Photo credit: MediaNews Group/East Bay Times via Getty Images

Fans aren't the only ones who get how essential to baseball the vendors are. In addition to adding Hal the Hot Dog Guy and the sea of faux fans in Oakland Coliseum stand ups, the A’s tapped Tom Hanks, who worked as a vendor at there while in high school to record get-yer-hot-dog! calls that they mix into the game audio on TV. At least one Hot Dog Guy mockup even earned prime real estate: The team put a cutout of Tom Hanks as a vendor right behind home plate to be seen during each pitch.

It's not just about the game

Gordon says he can't wait to eventually get back to the Coliseum for so many reasons, including the physicality of the job. In between running up and down concourses (he estimates he would take 8,340 steps in a regular game-day shift at the Oakland Coliseum), he’d bend down to pass dogs to seated patrons. That’s a lot of squats. “You have to lift with your legs,” he says. “Sometimes I’ve worn a back brace to remind myself to not jerk when I’m pulling stuff up.” He’d also sport kneepads to safely take a knee when needed. “You have to take care of yourself,” he says.

To that end, he’s learned to stay hydrated and take inventive rest breaks. “I’ll drink two or three liters of water during a game. Between every load of hot dogs, I’ll walk into the freezer where they keep the ice cream and just stand there for five minutes to recover.”

Photo credit: .
Photo credit: .

Staying fit without access to a Major League stadium has been difficult this season: "I won't lie, it has been a bit of a struggle with my annual routine completely uprooted and gyms closed," he says. "I always viewed the 'enforced' exercise of my vending job as a feature of that job, and so losing that also resulted in losing the way I kept in shape every year. That being said, I have been replacing it with lots of cardio—when the skies aren't filled with forest fire smoke.”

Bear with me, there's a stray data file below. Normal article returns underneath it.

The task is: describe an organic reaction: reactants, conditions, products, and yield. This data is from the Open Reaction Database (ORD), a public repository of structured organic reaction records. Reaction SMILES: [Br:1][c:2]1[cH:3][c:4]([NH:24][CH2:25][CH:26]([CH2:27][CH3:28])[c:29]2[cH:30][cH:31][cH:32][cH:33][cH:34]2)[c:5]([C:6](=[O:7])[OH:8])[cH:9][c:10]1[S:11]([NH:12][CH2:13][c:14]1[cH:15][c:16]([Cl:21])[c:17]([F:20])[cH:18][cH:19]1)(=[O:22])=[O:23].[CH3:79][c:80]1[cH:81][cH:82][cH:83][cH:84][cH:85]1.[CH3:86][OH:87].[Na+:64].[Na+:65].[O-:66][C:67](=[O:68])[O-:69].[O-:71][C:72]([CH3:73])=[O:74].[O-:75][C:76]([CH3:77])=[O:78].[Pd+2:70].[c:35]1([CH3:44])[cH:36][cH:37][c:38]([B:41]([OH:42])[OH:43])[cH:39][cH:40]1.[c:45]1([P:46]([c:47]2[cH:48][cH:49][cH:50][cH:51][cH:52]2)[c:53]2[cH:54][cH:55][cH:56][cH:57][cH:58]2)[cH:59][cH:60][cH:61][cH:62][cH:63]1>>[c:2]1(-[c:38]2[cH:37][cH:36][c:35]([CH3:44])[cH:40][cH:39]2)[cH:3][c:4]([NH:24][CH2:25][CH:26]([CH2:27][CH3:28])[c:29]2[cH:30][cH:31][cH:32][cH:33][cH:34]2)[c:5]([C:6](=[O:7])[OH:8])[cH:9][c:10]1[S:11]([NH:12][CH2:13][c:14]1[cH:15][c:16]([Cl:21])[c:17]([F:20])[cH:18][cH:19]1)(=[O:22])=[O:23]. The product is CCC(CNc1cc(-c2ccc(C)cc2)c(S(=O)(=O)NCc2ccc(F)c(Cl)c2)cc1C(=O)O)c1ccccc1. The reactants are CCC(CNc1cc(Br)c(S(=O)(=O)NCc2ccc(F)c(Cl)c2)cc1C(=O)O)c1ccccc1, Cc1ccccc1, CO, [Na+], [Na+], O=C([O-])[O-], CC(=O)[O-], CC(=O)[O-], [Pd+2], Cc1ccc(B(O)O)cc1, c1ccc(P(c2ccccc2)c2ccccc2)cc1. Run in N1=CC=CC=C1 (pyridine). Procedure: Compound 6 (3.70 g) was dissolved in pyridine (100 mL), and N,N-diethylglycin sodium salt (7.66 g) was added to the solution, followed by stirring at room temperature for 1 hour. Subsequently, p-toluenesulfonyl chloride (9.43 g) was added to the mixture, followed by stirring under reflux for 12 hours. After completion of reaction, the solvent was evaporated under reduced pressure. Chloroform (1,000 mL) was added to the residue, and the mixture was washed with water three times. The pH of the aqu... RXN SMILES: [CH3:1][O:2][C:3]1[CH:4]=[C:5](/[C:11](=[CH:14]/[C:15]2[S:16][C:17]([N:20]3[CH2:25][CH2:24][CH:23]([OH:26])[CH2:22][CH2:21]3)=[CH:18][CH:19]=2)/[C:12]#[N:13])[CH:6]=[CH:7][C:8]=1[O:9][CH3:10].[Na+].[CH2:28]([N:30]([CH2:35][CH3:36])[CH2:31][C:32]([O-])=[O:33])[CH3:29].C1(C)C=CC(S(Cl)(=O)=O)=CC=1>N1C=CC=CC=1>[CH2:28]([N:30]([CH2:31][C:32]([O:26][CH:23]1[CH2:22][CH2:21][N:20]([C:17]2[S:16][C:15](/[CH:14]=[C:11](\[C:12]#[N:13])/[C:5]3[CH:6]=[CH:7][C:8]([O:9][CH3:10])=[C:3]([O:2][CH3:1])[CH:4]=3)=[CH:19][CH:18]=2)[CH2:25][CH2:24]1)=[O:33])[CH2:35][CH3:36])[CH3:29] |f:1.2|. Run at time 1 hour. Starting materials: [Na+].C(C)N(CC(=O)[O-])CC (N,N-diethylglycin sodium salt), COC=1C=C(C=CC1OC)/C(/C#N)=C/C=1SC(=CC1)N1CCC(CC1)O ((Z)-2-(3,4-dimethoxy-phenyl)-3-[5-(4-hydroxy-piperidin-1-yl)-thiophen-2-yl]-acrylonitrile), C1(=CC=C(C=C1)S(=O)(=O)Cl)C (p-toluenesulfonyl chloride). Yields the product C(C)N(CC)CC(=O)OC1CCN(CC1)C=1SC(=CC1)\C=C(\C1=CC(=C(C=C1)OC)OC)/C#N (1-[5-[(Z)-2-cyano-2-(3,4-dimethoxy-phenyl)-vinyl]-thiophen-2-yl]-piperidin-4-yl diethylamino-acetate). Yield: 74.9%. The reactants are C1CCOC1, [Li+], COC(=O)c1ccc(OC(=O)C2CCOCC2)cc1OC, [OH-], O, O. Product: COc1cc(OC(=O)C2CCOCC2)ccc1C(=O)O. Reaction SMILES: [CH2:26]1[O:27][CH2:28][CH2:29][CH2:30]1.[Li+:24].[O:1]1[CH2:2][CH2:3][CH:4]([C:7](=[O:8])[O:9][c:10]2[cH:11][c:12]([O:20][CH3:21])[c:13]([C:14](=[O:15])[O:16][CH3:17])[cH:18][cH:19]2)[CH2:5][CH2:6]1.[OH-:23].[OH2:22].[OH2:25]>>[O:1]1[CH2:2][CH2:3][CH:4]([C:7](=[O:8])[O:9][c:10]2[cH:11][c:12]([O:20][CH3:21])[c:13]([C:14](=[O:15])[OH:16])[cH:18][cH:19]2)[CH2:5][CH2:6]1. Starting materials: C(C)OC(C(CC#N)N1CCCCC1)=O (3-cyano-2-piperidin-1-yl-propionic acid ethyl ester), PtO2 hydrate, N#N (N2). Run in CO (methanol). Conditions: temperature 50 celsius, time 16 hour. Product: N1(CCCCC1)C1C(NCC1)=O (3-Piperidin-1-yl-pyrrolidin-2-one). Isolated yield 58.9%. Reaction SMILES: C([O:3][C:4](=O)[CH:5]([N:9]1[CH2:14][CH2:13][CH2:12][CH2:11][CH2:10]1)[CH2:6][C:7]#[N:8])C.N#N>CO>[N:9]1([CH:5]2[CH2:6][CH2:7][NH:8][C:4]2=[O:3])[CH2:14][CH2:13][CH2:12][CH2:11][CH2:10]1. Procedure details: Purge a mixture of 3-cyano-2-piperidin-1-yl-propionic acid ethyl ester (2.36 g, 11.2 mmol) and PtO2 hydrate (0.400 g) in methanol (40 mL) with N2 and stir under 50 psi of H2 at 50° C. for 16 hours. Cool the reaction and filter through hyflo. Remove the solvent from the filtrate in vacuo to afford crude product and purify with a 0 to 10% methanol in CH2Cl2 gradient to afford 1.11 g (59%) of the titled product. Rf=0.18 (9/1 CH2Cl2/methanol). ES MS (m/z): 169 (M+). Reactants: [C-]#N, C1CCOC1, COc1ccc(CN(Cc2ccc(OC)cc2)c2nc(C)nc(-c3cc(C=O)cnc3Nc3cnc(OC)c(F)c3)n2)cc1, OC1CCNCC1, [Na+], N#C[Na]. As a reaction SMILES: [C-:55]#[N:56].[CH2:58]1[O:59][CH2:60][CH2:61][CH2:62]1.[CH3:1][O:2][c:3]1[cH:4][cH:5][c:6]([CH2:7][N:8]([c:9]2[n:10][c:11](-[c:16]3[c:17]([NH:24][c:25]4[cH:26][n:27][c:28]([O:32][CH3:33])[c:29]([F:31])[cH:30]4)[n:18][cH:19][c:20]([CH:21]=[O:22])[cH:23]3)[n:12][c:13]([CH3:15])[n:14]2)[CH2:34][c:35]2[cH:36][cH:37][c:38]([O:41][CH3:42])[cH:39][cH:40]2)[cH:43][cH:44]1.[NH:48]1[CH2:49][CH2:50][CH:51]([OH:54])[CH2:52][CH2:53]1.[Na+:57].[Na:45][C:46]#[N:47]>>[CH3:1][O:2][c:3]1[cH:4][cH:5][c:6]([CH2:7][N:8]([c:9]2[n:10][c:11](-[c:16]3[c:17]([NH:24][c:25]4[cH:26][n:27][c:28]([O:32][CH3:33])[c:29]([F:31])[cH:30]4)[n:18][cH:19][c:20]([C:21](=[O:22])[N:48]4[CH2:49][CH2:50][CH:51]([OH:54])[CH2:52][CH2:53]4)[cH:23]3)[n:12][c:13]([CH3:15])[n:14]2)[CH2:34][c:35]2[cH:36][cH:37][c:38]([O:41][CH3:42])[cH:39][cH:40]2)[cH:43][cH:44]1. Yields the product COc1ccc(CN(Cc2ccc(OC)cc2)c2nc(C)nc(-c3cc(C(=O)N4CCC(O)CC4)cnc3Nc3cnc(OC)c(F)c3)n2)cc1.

When he is able to run outdoors, he aims to maximize the elevation changes of San Francisco’s hills to simulate his endless game-day stair climbs. “I mix in some lunges and some heel raises each week to keep the legs strong," he says. (MH tip: You can build your own hip mobility and quad strength at home with the kneel-to-stand. Kneel on your shins, core and glutes tight. Lift your right leg and put your right foot on the ground. Shift your weight to the right leg and place your left foot on the ground. Stand. Reverse the moves to the start. That’s 1 rep; do 3 sets of 8 to 10.)

For Gordon, there’s no substitute for the ballpark experience. "I can't wait to get back to sweating and hollering in the seats," he says. "But I am also worried vendors may be the last part that comes back to stadiums. People walking in between fans who are trying to socially distance, serving them food without being able to wash hands between each transaction, and maybe most importantly, yelling and projecting our voices all seems like some of the riskiest post-COVID activities." With his donation drive at least, he still managed to serve up a way for people to help each other and keep hope.

You Might Also Like